"We all want to raise smart, successful kids, so it's tempting to play Mozart for our babies and run math drills for kindergartners. After all, we need to give them a head start while they're still little sponges, right?
"It doesn't quite work that way," says Kathy Hirsh-Pasek, a professor of psychology at Temple University and co-author of Becoming Brilliant: What Science Tells Us About Raising Successful Children with Roberta Golinkoff. She's been studying childhood development for almost 40 years.
So how does it work? You need the "six C's" for kids to succeed -
- critical thinking
- creative innovation
"It turns out that you learn better when things are joyful than when they're not joyful. So I bet your kids would help you a whole lot more if you made a game from the darks and the whites in that laundry room. Maybe you just have to throw it from different lines: a three-point line, two-point line, maybe even have the three-quarter-point line and the one-quarter-point line, and then they do fractions, right?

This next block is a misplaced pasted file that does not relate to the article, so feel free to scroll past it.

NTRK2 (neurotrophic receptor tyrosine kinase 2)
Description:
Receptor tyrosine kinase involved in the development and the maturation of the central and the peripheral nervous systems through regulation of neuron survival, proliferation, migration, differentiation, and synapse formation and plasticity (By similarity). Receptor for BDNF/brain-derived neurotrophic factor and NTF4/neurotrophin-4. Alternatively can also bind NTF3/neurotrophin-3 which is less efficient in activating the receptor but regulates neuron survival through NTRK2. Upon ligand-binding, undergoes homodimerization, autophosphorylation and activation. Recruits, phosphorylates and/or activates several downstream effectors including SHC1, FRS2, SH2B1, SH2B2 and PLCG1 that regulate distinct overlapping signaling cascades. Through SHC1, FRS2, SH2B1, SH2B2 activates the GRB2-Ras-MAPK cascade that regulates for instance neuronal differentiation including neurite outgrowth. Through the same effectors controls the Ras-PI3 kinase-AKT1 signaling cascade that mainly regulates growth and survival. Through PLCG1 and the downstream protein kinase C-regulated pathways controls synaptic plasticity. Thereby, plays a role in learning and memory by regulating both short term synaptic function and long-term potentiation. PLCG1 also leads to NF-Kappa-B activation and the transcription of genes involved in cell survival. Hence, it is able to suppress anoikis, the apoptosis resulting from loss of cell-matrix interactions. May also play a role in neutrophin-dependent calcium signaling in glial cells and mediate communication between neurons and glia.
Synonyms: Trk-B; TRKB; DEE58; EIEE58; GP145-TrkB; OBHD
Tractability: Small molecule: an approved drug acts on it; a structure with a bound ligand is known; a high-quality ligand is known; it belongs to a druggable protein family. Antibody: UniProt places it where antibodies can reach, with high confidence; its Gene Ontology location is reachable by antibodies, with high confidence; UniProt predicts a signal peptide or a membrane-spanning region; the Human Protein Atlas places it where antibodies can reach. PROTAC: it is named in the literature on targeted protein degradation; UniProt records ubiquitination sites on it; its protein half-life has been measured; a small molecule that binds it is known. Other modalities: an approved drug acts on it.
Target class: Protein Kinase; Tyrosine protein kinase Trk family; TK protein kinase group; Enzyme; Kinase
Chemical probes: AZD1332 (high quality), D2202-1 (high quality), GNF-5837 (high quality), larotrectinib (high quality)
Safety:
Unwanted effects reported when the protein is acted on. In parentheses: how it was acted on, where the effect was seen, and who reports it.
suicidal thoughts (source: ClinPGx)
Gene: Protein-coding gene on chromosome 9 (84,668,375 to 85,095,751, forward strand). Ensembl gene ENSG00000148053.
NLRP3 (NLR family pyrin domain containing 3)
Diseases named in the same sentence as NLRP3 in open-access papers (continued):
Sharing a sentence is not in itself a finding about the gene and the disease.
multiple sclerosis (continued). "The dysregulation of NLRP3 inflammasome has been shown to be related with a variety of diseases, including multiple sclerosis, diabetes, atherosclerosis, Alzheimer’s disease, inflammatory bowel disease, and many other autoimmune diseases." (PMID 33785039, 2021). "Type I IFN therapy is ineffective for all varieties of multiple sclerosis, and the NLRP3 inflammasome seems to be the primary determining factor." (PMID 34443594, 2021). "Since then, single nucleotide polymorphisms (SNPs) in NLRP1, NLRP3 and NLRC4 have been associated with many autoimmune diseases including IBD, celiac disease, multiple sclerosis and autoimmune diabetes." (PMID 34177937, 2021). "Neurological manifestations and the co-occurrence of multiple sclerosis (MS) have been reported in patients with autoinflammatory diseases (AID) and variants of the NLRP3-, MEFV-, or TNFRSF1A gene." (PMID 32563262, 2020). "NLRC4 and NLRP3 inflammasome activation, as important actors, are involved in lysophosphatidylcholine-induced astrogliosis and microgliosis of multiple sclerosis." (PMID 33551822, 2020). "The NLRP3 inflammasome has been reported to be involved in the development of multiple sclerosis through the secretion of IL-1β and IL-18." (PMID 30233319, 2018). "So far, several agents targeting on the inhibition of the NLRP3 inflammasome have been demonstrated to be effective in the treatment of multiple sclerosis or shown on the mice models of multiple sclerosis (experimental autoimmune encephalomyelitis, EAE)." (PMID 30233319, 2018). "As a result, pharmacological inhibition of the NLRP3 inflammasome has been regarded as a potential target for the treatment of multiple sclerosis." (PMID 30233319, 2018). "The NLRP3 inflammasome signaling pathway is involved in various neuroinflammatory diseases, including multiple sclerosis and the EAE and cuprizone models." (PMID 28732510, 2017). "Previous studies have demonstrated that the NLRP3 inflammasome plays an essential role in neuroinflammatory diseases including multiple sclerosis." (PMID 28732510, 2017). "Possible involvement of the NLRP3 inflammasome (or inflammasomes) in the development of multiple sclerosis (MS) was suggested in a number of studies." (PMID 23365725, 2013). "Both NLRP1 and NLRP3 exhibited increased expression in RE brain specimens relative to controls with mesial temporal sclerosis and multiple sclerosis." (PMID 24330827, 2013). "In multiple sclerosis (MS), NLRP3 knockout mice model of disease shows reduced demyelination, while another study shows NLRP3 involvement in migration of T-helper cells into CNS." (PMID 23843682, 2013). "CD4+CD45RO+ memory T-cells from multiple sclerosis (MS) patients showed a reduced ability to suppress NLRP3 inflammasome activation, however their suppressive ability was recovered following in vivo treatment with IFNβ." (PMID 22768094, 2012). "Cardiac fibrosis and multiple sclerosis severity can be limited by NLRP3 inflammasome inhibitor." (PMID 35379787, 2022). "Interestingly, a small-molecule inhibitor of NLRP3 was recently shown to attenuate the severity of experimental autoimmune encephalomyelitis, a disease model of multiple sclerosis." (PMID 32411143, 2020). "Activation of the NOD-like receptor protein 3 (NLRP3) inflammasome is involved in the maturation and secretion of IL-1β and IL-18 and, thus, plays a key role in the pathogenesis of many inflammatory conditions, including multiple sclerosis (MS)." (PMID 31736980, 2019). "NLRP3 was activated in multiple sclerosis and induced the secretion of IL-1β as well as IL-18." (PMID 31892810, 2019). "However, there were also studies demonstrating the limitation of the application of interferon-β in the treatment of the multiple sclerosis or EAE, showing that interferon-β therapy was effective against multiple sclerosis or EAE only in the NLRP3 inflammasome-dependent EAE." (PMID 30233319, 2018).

Play is active, not passive. And it turns out the way we learn is active, not passive. When we're sitting there like a couch potato we aren't learning as much as when we're doing.
It should be meaningful as opposed to meaningless, so when we're memorizing flashcards stuff, that's not play.
Generally, play is socially interactive as opposed to solo.
And it's iterative. That means each time you revisit it, there's something new to discover about it. I think you can have true play where the kid is the director, not the adult. And adults out there, don't interfere by jumping in and deciding what's going on with your child's play. Help by setting the environment and going with their story and supporting it."
So turn off those electronics and pull out the games!
Stay Healthy, Chaps!
-Katie & Kristi